- Managing work schedules with your employer.
- Follow up with your SCD provider after delivery.
Develop a birth plan to help make informed decisions and to share your preferences for labor and delivery. Know that these plans may change if you have a complicated pregnancy or emergency delivery. Your birth plan can include the following topics:
- Who you want present during labor and delivery.
- Plan for delivery, such as vaginal or planned cesarean birth. If you have avascular necrosis (a serious condition that results in the death of bone tissue due to a lack of blood supply) of your hips, this can affect delivery positions. Ask questions about the risks and benefits of what is recommended for you.
- The use of pain medicines or alternative methods of pain relief, such as massage, breathing techniques or meditation during and after delivery.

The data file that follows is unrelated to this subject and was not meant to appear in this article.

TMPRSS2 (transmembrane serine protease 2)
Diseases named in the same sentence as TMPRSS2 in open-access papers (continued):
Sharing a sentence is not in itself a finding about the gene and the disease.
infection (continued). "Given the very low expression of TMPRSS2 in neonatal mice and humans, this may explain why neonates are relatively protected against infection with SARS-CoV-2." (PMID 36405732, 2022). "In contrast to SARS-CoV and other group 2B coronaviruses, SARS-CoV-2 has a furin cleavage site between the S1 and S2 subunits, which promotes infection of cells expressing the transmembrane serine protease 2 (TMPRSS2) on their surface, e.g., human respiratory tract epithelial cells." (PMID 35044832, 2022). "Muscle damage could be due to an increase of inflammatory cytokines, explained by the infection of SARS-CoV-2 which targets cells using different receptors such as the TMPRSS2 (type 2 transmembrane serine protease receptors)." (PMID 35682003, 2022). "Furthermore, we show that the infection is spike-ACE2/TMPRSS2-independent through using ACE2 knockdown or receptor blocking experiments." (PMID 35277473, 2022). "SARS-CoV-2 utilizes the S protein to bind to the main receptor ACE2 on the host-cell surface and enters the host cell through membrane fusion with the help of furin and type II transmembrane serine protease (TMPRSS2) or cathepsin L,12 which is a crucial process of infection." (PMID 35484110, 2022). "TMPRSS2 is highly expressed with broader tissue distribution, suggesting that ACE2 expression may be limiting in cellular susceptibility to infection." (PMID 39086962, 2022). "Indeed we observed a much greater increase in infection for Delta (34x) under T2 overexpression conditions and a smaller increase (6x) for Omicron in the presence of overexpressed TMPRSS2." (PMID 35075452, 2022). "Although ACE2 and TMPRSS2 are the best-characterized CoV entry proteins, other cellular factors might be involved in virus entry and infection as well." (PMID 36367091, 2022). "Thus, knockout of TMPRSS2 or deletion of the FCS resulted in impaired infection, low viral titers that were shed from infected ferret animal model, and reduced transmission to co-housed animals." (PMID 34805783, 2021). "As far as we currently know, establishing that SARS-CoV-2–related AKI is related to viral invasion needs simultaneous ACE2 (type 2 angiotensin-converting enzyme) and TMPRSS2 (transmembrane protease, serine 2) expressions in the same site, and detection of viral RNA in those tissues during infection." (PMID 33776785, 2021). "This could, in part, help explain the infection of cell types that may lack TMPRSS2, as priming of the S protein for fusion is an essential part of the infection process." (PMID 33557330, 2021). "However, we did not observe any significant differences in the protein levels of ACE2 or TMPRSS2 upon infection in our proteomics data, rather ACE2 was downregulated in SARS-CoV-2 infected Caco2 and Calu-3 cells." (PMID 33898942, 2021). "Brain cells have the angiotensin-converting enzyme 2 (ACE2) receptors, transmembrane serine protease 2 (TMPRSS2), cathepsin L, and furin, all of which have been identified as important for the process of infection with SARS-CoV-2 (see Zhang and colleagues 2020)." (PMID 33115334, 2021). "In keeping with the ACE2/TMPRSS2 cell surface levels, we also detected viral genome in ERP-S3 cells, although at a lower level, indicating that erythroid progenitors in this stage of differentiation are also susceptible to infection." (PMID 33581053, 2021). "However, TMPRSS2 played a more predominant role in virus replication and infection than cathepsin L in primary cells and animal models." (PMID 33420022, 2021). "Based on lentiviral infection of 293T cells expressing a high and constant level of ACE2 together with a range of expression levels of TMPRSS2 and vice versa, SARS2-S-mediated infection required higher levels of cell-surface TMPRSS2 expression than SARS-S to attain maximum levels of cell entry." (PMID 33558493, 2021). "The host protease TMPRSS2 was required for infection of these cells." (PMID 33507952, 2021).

Consider your plans for contraception (birth control) after having the baby. Birth control can sometimes be started immediately after delivery and not just at a later visit. If interested in birth control, talk with your care team to learn about all the options for birth control that are safe for women with SCD.
Sickle Cell Red: Planning for Pregnancy with SCD:
10 Tips for Preventing Infections Before and During Pregnancy:
Vaccine Safety for Moms-To-Be:
U.S. Department of Health & Human Services: Office on Women’s Health:
March of Dimes: Sickle Cell Disease and Pregnancy:
What to Expect: Sickle Cell Disease During Pregnancy:
Babycenter: Sickle Cell Disease and Pregnancy:
University of Rochester Medical Center: Sickle Cell Disease and Pregnancy:
Women with Sickle Cell Disease and Preconception Care: What to Know Before Getting Pregnant:
Women with Sickle Cell Disease and Postpartum Care: What to Know After Delivering Your Baby: